I let myself spiral around the tornado of  what if’s and the waves of jealousy over my friends, who spent their Fridays at concerts and beaches and double- dates and dinners with men that they not only love but men who undeniably love them back. I let myself curse that stupid bus where I met the last stupid guy I cared for, and somehow, I’m stupidly still affected by the aftermath of our breakup. I let myself mull over the fact that it’s been two years since I broke up with that guy, and two years since I’ve given a second-thought to or had butterflies with anyone else. I let myself consider what my life would look like or how it would feel if I was in fact, single and never married, never had  children. I let myself believe that I could muster up the courage to find a way to be happy flying solo, forever.

And then I let myself dream about that gentle, safe harbor that I often imagine when I’m feeling desperate, it’s my happy place where that handsome man, whoever he is, lives with our blue-eyed children in a brick estate with a thick, green lawn, where plastic-y toys, tiny shoes and love are spread about the house. I let myself shed that black cloak of professionalism and realism that I wear in the city that doesn’t value romance or blush-colored ideas about love —  because focusing on bigger, worldly issues is respected much higher than matters of the heart. Or of emotion. I let myself think about the things that a girl my age is far too young to think about when I have so much living, so much life ahead of me. I let myself let go of those fears that being happy in a relationship isn’t possible or that relationship is so far away that I shouldn’t waste time worrying about it now. I let myself believe that my next great love — possibly even the love — is actually much closer than what I predict. I let myself let it all go as I let myself fall apart…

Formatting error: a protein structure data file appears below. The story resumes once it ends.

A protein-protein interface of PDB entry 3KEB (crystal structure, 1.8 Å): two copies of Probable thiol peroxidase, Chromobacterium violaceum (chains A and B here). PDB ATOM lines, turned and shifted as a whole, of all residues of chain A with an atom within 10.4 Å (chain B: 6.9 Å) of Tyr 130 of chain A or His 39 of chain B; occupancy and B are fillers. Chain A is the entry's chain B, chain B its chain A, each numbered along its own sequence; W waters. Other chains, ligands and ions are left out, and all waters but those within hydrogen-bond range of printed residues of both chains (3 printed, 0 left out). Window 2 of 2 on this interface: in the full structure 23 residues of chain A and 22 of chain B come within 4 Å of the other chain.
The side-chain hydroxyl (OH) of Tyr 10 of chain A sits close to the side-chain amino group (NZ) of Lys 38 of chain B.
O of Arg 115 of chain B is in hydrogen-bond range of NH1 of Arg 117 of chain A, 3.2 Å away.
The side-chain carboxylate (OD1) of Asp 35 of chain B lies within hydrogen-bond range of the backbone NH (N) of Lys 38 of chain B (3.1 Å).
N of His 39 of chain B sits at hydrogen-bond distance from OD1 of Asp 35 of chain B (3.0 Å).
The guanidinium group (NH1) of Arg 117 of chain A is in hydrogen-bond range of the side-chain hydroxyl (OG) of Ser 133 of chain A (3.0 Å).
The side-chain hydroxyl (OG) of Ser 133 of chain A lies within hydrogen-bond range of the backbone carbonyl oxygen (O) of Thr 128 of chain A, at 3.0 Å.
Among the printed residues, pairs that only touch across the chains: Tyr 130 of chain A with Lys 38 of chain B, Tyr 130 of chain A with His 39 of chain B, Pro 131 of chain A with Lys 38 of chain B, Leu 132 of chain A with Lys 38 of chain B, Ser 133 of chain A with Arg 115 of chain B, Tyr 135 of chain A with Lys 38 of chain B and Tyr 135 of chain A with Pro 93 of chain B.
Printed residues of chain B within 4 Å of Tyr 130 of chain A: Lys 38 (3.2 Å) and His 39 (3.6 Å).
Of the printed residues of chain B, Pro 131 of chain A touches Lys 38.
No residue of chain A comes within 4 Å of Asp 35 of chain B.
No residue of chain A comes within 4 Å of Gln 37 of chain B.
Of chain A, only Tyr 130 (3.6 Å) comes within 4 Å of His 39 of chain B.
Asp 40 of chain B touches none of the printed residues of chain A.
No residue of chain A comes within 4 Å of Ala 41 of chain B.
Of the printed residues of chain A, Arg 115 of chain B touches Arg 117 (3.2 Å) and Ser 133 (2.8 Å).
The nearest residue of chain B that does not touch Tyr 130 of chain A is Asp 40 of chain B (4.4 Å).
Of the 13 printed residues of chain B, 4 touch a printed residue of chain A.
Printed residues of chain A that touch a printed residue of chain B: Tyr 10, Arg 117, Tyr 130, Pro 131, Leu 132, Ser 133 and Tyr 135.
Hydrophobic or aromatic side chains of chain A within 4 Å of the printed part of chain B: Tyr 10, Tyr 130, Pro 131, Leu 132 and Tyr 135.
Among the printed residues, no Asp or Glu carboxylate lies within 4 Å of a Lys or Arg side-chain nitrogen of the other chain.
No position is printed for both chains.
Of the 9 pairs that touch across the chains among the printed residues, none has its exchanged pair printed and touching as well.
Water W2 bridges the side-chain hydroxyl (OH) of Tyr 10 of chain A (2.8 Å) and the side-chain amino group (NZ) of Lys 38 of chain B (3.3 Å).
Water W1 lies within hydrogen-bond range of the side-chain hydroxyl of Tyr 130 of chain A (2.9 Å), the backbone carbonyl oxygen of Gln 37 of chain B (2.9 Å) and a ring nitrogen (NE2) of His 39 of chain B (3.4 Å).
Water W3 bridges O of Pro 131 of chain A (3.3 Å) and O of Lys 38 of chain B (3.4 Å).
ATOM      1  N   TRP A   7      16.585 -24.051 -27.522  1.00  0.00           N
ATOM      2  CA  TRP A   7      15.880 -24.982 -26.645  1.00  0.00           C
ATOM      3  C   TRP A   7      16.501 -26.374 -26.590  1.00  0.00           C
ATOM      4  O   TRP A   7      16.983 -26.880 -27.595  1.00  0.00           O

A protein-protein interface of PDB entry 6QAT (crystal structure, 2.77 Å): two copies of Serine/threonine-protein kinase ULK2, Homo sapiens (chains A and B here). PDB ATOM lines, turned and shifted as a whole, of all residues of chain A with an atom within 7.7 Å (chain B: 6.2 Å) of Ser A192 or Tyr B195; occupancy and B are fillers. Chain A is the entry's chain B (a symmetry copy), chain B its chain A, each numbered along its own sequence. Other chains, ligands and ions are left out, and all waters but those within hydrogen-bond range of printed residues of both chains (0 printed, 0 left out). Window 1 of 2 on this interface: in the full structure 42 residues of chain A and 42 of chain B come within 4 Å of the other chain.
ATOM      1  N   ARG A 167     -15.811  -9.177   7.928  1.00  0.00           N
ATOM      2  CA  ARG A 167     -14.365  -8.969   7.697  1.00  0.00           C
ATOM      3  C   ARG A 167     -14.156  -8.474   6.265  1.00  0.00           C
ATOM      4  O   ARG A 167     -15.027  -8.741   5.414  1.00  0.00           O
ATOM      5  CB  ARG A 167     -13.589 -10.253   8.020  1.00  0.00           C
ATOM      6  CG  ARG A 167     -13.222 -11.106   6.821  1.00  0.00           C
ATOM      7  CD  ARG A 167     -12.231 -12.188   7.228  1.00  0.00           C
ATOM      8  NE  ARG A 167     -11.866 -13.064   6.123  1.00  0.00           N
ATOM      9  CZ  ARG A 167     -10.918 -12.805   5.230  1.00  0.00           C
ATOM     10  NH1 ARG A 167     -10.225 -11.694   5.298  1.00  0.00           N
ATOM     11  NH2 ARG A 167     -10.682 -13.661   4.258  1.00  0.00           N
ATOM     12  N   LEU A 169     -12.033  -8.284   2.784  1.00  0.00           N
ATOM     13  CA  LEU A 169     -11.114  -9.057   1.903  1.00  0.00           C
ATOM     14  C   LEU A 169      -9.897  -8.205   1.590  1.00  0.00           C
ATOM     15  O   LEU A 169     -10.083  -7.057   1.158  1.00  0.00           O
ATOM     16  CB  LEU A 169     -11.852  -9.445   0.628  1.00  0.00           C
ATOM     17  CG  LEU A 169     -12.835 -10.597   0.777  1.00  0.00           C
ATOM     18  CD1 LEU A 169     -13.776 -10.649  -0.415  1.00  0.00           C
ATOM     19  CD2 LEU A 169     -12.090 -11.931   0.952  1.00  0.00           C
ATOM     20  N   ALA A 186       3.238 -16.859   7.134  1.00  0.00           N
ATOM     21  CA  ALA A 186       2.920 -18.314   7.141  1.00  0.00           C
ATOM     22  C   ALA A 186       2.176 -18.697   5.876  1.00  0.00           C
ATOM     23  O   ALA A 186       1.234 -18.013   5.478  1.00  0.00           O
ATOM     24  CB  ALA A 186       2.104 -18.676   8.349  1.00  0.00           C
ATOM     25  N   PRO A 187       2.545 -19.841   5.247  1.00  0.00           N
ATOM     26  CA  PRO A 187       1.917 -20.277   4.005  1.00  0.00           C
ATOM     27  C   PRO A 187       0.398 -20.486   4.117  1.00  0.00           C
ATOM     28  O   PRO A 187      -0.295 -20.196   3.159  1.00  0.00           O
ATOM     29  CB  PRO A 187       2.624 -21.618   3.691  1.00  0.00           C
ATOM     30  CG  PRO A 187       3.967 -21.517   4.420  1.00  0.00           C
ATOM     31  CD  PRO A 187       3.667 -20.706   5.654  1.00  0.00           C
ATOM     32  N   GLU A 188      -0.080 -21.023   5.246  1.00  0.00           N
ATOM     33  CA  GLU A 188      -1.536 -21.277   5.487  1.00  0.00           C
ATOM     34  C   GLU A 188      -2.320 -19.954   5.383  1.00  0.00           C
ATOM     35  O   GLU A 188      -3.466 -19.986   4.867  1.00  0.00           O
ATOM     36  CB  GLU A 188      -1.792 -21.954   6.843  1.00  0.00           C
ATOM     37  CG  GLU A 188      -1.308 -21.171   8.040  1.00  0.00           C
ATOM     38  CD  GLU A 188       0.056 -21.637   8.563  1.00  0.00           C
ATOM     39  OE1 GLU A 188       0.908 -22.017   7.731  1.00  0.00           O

Just a little.

And then I picked myself up off the floor and washed my face. I buried myself in my new white down comforter that I’m brave to buy with a dog. I settled into the stillness of the night, the quiet that’s so rare in Manhattan. I looked outside at the building tops that I’ve grown accustomed to, and I spread myself out in my Queen oasis that I’ve become comfortable sleeping alone in, often in the dead-center of the bed. And though I know better, I decided that tomorrow was another day. And the day after it, another chance. Perhaps the one that follows, another man. And even if I know better than to believe in love after so many signs pointing to never-happily-ever, I’d rather have faith in what I don’t know than in the thoughts that bring me to the harshness of a hardwood floor on a Friday night.